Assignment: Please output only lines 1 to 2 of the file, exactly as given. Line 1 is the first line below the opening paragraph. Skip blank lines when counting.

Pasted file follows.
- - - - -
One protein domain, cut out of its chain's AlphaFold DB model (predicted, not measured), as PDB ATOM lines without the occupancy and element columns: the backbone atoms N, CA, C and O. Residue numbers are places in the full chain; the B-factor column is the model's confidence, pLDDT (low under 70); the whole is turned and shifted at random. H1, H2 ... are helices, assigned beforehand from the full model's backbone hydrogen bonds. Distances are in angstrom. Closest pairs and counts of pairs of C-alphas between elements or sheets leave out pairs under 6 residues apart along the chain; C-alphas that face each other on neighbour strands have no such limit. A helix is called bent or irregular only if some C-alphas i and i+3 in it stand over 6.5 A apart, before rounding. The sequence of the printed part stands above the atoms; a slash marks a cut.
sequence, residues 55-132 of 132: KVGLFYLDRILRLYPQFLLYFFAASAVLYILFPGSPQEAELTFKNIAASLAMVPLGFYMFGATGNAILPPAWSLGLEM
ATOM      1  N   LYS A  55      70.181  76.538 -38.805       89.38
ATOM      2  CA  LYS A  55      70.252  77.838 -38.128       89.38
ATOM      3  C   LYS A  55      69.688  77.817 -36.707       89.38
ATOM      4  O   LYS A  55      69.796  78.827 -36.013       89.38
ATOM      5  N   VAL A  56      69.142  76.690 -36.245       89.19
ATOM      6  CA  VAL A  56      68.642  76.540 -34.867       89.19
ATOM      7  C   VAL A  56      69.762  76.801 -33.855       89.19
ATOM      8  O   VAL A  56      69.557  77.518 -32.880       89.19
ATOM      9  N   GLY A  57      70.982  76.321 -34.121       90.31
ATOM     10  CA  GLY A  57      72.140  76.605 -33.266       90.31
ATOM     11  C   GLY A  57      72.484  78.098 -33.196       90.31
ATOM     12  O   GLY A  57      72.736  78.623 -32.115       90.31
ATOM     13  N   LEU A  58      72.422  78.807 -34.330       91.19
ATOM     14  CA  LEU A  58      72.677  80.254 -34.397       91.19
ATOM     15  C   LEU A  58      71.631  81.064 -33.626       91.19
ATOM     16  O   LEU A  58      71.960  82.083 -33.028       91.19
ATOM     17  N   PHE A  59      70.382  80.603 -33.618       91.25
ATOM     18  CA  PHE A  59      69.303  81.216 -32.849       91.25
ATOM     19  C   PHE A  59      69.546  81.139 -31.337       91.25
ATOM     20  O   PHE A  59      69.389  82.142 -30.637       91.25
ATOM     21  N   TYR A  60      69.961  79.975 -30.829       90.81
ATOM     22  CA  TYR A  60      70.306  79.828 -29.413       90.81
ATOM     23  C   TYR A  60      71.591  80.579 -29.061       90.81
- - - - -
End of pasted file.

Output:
sequence, residues 55-132 of 132: KVGLFYLDRILRLYPQFLLYFFAASAVLYILFPGSPQEAELTFKNIAASLAMVPLGFYMFGATGNAILPPAWSLGLEM
ATOM      1  N   LYS A  55      70.181  76.538 -38.805       89.38